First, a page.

Reckon you’ve got a strong stomach? You might reconsider once you’ve seen these… From cheese maggots to rotten eggs, these are some of the world’s weird foods.

1. Escamoles, Mexico

Escamoles are the larvae of a venomous ant species that lay their eggs deep down in the roots of agave or maguey plants in Mexico (so harvesting them is not a barrel of laughs). The larvae are said to have a consistency akin to cottage cheese and taste somewhat nutty; they’re normally eaten as the filling in a taco or omelette.

2. Shirako, Japan

As euphemisms go, this one’s a corker: shirako in Japanese means “white children” but refers to the sperm sacs of either cod, angler fish or puffer fish. Looking like white blobs of goo or miniature brains, they are said to have a sweet custardy taste.

3. Tuna eyeballs, Japan

It’s waste not want not when it comes to tuna in Japan; even the eyes are plucked out and served up cheap in supermarkets. To cook, simply boil or steam, and season with garlic or soy sauce. Perhaps unsurprisingly, it tastes a little like squid.

4. Balut, the Philippines

This fertilised duck egg, with its partly developed embryo inside, is boiled alive and then eaten from the shell with salt, chilli and vinegar. You’re supposed to tap a hole in the top of the shell, sup the savoury liquid and then crunch down the rest of what’s inside – feathers, bones and all. Bleurgh.

5. Crispy tarantulas, Cambodia

Few people would look at a tarantula and think “lunch”, so it’s perhaps no surprise that these spiders were first eaten by Cambodians starving under the Khmer Rouge regime. Bizarrely, they became popular and are now served as a deep-fried snack throughout the country. Apparently they taste a bit like crab.

6. White ant eggs soup, Laos

One of the world’s more unusual soups, Gaeng Kai Mot Daeng combines a mixture of ant eggs and partial embryos from the white ant, plus a few baby ants to add sourness. If your stomach can handle it, the flavour is supposedly quite tasty: sharp and delicate, and a little like shrimp.

7. Jellied moose nose, Canada

Nose isn’t exactly a choice cut, but that hasn’t stopped some adventurous Canadians from experimenting with nasal gastronomy by boiling them up with onions and spices, removing the hair, boiling again, then slicing and covering with a broth that sets into a jelly. It certainly looks as bad as it sounds.

8. Boshintang, Korea

This supposedly health-giving Korean soup is made with spring onions, dandelions, a host of spices and one infamous ingredient: dog meat. Though you will struggle to find it on menus today, it’s still popular with the older generation and generally agreed to taste better than it smells.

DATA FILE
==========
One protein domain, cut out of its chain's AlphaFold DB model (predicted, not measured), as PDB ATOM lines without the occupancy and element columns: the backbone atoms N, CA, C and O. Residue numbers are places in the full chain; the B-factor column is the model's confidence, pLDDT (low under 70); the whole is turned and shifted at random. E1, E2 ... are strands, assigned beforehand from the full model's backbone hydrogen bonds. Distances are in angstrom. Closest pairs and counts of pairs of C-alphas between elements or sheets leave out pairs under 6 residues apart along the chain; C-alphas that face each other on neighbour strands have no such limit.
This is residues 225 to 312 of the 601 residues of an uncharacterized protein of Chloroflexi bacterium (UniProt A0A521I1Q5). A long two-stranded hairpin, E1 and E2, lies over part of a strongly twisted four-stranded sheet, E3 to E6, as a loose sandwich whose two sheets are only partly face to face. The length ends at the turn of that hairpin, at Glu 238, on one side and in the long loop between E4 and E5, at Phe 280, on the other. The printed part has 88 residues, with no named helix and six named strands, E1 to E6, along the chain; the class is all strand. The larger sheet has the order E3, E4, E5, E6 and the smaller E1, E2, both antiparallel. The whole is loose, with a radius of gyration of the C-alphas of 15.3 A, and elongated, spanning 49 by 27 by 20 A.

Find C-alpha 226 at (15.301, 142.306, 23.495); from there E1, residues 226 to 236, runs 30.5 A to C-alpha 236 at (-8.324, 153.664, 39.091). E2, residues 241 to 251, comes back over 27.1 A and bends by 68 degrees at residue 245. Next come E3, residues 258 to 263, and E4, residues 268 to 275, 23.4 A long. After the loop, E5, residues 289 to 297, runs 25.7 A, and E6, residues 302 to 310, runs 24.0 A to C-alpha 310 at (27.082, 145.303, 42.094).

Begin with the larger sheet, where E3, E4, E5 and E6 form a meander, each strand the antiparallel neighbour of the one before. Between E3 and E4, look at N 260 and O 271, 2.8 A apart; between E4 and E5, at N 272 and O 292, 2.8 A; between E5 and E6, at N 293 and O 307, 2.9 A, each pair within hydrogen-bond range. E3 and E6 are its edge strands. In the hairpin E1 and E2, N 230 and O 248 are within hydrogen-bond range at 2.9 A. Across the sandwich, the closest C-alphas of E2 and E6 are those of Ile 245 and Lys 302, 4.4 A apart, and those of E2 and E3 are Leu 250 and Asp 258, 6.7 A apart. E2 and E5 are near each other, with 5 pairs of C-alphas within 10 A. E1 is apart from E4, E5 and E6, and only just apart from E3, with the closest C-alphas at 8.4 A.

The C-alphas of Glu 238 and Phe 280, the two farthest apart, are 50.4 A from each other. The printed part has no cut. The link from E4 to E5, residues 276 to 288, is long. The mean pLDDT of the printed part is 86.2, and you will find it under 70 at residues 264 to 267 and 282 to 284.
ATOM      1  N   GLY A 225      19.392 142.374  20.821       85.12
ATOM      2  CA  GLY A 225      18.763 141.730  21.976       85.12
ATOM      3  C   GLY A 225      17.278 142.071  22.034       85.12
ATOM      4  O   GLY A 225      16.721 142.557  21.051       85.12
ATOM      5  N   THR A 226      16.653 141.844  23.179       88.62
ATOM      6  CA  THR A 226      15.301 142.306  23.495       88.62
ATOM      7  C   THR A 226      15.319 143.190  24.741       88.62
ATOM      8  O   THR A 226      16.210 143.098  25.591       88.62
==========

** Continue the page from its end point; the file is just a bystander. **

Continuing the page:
9. Huitlacoche, Mexico

Corn smut is a fungus that turns normal corn kernels into tumour-like growths covered in blue-black spores. To most people that’s a diseased corncob that needs to be thrown out; to the Mexicans, it’s a culinary speciality. They call it huitlacoche (“sleeping excrement”) and enjoy the woody, earthy flavour of the fungus.

10. Airag, Mongolia

Glass of fermented horse milk, anyone? In Mongolia, this isn’t an unusual offer at all. They make a kind of beer called airag by taking a mare’s milk and letting it ferment into a fizzy, sour and slightly alcoholic liquid. It’s traditionally served chilled in a bowl-shaped cup; dregs are supposed to be poured back into the main container.

11. Casu marzu, Italy

Known as “rotten cheese”, Sardinia’s casu marzu is made from Pecorino that has gone bad – really bad. The larvae of cheese flies (piophila casei) are added to the Pecorino, hatching inside, burrowing around and digesting the fats. The result is a weeping, tongue-burning delicacy that you can eat with or without the maggots.

12. Muktuk, Greenland

A traditional Inuit meal of frozen whale skin and blubber, muktuk is normally served either raw or pickled. It looks a little bit like licorice allsorts and has several layers: the skin (which apparently tastes like hazelnuts), the fat (chewy) and the protective layer in between (even more chewy). Don’t eat if wearing dentures.

13. Hakarl, Iceland

How anyone conceived of this dish is a mystery. To prepare: first gut and behead a Greenland shark, place in a shallow grave and cover with sand and stones. Leave for two to three months, then cut into strips and dry for several more months before serving: first-time tasters are advised to hold their nose and try not to gag.

14. Century egg, China

If you discovered a rotten egg, would you eat it? Someone in ancient China did, lived to tell the tale and now it’s an established delicacy. The eggs (also known as hundred-year eggs or pidan) are covered in clay, ash and salt for months, by which time the yolk is dark green and stinks of sulphur. Mmmm!

15. Salo, Ukraine

Many advocate keeping the fat on meat, but the Ukrainians decided to go one step further and just eat the fat on its own. Usually it’s made into slabs, smoked and left in a cool cellar for a year before being eaten sliced thinly with rye bread. Ukrainians love it so much they even have a festival of lard to celebrate it.

16. Stargazey Pie, England

A pie with fish that stare at the sky: Stargazey originates from the Cornish village of Mousehole in England, and is served on Tom Bawcock’s Eve (23rd December). According to legend, this heroic sixteenth-century sailor rowed out one December evening in high storms and returned with a catch big enough to feed the starving residents.

17. Locusts, Israel

Israel has of late been suffering from a plague of locusts, but fortunately this is the only insect to be considered Kosher, so Israelis have been eradicating the pests in a unique way: by eating them. Deep-fried and chocolate-covered locusts are apparently going down a storm (no pun intended).

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